On paper, the 8bitdo Xbox controller does everything right. It has good battery life at around 15-16 hours, with fast charging over an hour or two. The materials and components are of decent quality and construction, and the action on the buttons, triggers, and sticks is very solid. Where 8bitdo fails, ultimately, is in the overall design of this product.
Ergonomically, the 8bitdo is just horrible to use. It's extremely lightweight at around 110 grams, which may seem like a good thing if you're into portable gaming. However, when you couple this with the fact you have to balance your potentially heavy phone on top of the controller's arm, you create a very annoying weight imbalance that is simply uncomfortable for long-term play. You can re-adjust the angles on the clip to center the weight as much as possible for the angle you're playing at, but even slight shifts can be irritating.
This lack of balance is made worse by how difficult it is to simply grip the product. Given its small size and shallow triggers, I found myself constantly repositioning my hands when playing very active action games. Playing with the added latency from the cloud can be detrimental by itself, without having to deal with a controller that's awkward in your hand.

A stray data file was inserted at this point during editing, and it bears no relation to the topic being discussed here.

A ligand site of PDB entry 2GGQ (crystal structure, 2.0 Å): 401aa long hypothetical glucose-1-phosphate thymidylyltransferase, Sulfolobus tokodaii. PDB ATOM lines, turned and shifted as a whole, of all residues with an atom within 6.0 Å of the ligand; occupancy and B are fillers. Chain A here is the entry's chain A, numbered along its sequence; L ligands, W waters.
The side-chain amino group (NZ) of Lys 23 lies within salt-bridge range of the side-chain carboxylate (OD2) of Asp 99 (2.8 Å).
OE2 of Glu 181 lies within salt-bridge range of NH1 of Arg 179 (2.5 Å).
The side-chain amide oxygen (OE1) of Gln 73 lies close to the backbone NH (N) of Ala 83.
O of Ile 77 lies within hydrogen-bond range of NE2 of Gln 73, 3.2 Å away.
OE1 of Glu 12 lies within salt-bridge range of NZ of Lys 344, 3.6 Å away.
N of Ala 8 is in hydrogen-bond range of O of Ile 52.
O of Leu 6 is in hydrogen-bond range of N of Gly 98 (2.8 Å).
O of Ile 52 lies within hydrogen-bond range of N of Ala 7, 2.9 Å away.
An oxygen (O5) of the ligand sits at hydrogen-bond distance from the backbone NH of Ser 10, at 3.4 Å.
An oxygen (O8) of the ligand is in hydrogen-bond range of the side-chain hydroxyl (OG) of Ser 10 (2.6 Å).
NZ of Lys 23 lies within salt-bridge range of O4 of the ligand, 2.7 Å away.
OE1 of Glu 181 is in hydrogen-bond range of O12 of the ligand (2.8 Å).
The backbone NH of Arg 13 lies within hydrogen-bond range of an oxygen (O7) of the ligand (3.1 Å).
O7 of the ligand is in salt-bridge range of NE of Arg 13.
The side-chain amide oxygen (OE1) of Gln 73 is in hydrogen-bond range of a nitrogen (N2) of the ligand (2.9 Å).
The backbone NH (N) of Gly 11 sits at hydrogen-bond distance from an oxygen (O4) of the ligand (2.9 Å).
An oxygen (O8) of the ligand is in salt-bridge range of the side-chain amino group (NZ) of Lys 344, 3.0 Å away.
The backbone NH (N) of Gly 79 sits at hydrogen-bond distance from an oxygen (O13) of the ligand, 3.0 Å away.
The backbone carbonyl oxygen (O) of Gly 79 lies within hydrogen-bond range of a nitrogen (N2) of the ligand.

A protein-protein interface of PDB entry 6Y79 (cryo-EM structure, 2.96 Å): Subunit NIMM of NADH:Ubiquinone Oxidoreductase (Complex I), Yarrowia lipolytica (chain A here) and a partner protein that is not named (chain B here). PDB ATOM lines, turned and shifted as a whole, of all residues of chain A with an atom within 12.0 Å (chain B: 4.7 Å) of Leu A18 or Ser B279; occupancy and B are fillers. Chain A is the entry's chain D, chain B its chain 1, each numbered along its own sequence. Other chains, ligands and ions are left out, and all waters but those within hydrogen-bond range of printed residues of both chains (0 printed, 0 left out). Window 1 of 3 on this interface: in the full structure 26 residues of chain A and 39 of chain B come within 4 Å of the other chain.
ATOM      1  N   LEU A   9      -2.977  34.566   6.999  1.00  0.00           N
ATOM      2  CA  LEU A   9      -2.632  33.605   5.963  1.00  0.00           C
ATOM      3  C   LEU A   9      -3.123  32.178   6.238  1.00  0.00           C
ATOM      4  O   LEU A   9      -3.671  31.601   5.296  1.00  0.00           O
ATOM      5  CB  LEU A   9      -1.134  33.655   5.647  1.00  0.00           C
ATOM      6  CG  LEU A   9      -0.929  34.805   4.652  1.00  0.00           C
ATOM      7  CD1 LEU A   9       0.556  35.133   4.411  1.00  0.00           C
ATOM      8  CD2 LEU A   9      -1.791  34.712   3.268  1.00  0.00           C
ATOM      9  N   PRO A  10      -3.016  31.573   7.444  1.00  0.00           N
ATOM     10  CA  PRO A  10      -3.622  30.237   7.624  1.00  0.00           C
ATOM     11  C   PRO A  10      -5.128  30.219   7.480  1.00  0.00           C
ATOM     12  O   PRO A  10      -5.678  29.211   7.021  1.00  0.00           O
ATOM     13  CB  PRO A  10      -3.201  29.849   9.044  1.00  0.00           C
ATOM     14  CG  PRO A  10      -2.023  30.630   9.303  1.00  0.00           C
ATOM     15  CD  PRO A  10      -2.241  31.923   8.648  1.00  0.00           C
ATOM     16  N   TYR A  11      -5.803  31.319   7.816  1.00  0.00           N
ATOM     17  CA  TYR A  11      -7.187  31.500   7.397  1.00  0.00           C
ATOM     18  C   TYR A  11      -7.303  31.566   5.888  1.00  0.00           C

I don't have the biggest hands in the world, but I just found it supremely awkward to use, even after spending a couple of days trying to practice with multiple attempts at repositioning the phone clip for the best weight distribution. I simply would struggle to recommend this to anyone except younger children with much smaller hands.
Given its price, it's also very strange that this controller cannot be used with an Xbox console. Microsoft blocks third-parties from using its wireless signal for controllers (which is very annoying), but you can't even use this controller in a wired configuration on Xbox.
Should you buy the 8bitdo Xbox controller?
I really wanted to like this controller, if for no reason other than the Super Nintendo-style nostalgic design. In reality, though, it simply isn't noteworthy. It'll get the job done if you absolutely want something small enough to fit in your pocket, but the weight distribution is a deal-breaker for anyone who is using a modern phone that has even a modest heft to it.
Given that this controller costs roughly the same as a regular Xbox controller, I don't know why you wouldn't just buy a real Xbox controller over this and pick up one of the cheaper clips from our best Xbox mobile clip round-up. It could be an option for a much younger gamer, but I suspect they'd rather have a Nintendo Switch Lite in their hand than a clunky solution like this.
Will we ever get a truly ergonomic xCloud gaming solution? The search continues.
A controller for ants
One for smaller hands.
This controller might be a decent option for a youngster playing on xCloud, but for adults with even the smallest hands, it's simply too uncomfortable to recommend.
Jez Corden a Managing Editor at Windows Central, focusing primarily on all things Xbox and gaming. Jez is known for breaking exclusive news and analysis as relates to the Microsoft ecosystem while being powered by caffeine. Follow on Twitter @JezCorden and listen to his Xbox Two podcast, all about, you guessed it, Xbox!